24 Hour Party People

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I finally watched this tonight and found myself getting sucked into it totally.

I vaguely remember Curtis' death but the big music death that year was later, when John Lennon was murdered. I knew Joy Division from listening to Peel and I was very distrustful when I heard a new band was coming along. But I fell in love with New Order, more than JD because they were more electronic. I still remember the first time I ever heard 'Blue Monday' – it was completely shocking. It's old now and has lost that value but back then nobody would have written a drum pattern like that and fused it with that song.

One thing I thought about the film is that it paints Vini Reilly in a bit of an unflattering light. I've got most of the Durutti Column's recorded work and Reilly is a lost genius. He's certainly as much of a guitar pioneer as Fripp plus he's written consistently beautiful music for… well, decades. And poor old ACR – they did do some good stuff too, though you wouldn't know that from the film. No mention of OMD at all… which I thought was a bit of a strange omission.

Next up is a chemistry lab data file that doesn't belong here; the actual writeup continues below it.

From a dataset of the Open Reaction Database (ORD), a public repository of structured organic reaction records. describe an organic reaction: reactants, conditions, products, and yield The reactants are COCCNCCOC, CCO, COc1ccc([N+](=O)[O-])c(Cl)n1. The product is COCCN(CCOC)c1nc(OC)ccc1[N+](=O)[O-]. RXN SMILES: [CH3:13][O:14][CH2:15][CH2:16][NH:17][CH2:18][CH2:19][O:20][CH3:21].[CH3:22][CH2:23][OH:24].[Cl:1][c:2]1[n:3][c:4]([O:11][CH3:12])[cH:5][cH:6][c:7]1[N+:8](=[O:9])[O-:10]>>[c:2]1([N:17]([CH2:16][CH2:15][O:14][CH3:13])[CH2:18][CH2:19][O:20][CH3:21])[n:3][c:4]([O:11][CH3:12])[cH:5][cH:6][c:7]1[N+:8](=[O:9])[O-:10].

It is strange, watching events you lived through being re-packaged into a film. I remember buying '24 Hour Party People' on 12″ when it came out and DJing it. No fucker danced! (the same as with Sliver… and Killing In The Name Of… and Tigermilk…) A couple of years later, Shaun Ryder could have recorded his farts and half the lads in Derby would have monkey danced to it. The Madchester scene re-defined the very word “indie”: before it had meant dour, alternative student music like The Smiths and then suddenly it meant baggy beats and every fucker “on one.”

It was almost the film I'd love to see. That film would be a documentary about the post-punk bands and labels that became 80s indie, a brief flowering of true independence that was quickly bought up and made shit/killed by the majors. Postcard, El, Cherry Red, Mute/Blast First!, Creation, Sarah, Subway, Marsh Marigold, Reception, 53rd & 3rd, Sub Pop, Bus Stop, Seminal Twang, 4AD. At one time, over 90% of the new music I was buying was on independent labels like these.

But I'm digressing. I enjoyed the film. The cameos were good and I liked most of the history (though Mick Hucknall claims he wasn't at the Sex Pistols gig). I think it struck the right balance between drama and accuracy.